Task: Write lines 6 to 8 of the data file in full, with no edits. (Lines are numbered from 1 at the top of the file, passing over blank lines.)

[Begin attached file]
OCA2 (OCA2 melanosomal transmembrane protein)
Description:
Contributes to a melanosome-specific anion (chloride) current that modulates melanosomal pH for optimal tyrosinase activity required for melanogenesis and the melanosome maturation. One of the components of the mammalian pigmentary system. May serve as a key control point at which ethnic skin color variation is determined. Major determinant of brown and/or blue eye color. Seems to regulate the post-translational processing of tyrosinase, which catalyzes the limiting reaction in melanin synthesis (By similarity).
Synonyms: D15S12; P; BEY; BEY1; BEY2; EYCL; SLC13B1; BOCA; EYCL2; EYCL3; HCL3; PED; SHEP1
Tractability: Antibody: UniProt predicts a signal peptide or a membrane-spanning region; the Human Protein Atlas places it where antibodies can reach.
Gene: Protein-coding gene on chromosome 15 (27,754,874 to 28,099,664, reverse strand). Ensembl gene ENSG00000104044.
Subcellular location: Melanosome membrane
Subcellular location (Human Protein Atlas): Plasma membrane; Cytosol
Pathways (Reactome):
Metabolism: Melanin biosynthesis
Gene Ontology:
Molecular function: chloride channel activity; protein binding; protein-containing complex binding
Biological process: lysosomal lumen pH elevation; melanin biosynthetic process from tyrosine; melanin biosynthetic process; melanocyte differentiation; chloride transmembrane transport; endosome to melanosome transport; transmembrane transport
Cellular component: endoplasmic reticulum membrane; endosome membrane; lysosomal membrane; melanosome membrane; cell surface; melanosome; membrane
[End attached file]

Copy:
Gene: Protein-coding gene on chromosome 15 (27,754,874 to 28,099,664, reverse strand). Ensembl gene ENSG00000104044.
Subcellular location: Melanosome membrane
Subcellular location (Human Protein Atlas): Plasma membrane; Cytosol